In an effort to improve firefighter safety and effectiveness, state and federal wildland fire agencies have developed a national, interagency qualification and certification system for use in mobilizing personnel for wildland fire assignments across the country. The purpose of the system is to ensure that mobilized personnel meet specific training and experience requirements for the positions to which they are assigned.
As part of this system, an individual receives classroom training and demonstrates a required knowledge or skill level through the completion of a position task book. These task books often require participation in an actual fire assignment. In some cases, skills can be documented through drills and prescribed fire operations. After successful completion of the classroom instruction and the position task book, an individual is issued a qualifications card, also known as a “red card,” which lists the positions that the individual is qualified for under the national system.
Because the Red Card system was developed initially to serve federal needs, it does not effectively account for the equivalent training and experience of local firefighters. This creates tension during wildfire response. In general, it is the policy of federal wildland fire agencies—and some state agencies—to require that rural fire cooperators meet these standards if they wish to participate in fires under federal (or state) jurisdiction. As a result, federal or state fire managers may believe they are unable to use trained, local fire personnel. They therefore believe they must order “qualified” firefighters from other—often distant—locations.
In Wildland-Urban Interface situations, a decision not to use local forces because of their lack of a Red Card is often erroneous. Furthermore, it can result in delayed action and considerable additional expense. Rural fire departments typically have the jurisdictional authority for structure protection. Thus, they have the legal right to be engaged in the surrounding wildfire suppression actions—regardless of whether or not their personnel meet federal or state qualifications.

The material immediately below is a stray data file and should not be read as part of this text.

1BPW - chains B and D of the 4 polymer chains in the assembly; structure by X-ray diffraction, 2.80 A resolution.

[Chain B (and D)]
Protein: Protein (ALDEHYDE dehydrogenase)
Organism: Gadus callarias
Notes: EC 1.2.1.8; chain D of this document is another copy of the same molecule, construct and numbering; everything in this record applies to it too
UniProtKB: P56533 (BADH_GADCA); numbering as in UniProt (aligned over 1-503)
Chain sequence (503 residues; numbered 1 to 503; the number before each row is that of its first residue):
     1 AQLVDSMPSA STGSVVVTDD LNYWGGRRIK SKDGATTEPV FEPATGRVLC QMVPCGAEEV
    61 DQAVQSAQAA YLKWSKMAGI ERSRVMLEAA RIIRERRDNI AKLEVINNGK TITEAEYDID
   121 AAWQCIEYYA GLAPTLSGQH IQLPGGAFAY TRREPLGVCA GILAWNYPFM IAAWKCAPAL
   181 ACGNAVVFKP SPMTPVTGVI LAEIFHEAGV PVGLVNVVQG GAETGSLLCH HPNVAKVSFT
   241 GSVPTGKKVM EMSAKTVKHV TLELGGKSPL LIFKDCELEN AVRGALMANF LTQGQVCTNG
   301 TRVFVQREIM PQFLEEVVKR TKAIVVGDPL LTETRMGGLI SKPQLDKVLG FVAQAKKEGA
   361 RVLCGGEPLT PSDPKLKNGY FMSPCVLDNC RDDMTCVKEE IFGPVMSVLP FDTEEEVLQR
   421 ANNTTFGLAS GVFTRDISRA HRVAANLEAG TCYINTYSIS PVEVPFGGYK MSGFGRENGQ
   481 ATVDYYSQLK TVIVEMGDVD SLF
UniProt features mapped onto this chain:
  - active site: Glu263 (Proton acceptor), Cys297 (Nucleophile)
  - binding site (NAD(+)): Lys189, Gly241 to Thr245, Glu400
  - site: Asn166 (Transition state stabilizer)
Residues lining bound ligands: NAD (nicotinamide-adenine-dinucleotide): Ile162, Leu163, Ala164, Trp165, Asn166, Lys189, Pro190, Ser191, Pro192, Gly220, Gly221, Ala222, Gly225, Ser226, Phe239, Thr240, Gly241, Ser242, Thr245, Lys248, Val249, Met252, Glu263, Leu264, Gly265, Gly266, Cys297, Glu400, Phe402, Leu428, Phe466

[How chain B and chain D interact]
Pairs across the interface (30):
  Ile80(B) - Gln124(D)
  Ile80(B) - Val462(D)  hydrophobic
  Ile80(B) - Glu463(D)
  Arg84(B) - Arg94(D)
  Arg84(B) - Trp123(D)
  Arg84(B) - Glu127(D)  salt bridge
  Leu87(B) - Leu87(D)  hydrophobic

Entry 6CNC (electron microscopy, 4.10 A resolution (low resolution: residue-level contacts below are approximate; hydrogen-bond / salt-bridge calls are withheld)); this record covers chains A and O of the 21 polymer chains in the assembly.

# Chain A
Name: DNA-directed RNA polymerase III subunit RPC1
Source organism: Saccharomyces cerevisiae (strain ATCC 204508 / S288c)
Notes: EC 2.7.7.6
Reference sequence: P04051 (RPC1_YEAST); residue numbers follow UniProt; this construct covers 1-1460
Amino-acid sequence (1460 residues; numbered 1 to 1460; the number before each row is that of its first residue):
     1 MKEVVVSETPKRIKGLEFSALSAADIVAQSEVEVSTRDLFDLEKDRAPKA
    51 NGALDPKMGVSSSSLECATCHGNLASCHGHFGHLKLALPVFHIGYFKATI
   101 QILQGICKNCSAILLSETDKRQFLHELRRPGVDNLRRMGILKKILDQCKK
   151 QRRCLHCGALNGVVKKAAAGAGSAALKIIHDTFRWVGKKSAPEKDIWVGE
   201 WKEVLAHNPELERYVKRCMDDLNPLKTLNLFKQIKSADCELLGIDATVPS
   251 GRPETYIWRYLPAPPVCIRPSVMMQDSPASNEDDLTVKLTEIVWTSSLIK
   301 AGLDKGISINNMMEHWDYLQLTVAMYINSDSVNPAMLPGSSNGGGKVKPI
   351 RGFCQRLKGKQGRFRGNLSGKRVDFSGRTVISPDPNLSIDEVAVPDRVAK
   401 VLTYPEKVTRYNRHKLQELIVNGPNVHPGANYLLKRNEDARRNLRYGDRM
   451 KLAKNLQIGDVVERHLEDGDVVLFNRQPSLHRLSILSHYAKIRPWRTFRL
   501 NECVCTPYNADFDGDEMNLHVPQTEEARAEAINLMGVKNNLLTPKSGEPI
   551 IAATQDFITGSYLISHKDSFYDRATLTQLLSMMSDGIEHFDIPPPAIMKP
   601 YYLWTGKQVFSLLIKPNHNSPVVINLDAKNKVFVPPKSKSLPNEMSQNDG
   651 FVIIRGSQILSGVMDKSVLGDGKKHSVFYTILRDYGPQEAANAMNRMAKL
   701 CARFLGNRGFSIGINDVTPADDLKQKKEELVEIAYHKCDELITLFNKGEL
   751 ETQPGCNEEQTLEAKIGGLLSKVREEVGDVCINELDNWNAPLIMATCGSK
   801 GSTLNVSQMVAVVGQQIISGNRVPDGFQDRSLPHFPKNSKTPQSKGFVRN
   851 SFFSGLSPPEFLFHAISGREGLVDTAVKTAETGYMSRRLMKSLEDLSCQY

In a growing number of states, federal and state wildland fire agencies have developed written mutual aid agreements with local and rural fire departments to clarify jurisdictional responsibilities. It is critical that these agreements be updated and revised to reflect the increasingly complex situations many responders confront within the Wildland-Urban Interface. Of particular concern is the question of how to divide suppression costs between federal, state, and local entities involved in a Wildland-Urban Interface incident.
Issue Two – Efficient Interagency Response
Improve coordination with—and make more effective use of—local and rural fire department personnel as follows:
Improve and expand mutual aid and related agreements that allow for increased integration and use of local resources:
(See Appendix B Case Studies.)
Initial Attack/Emergency Communications Capability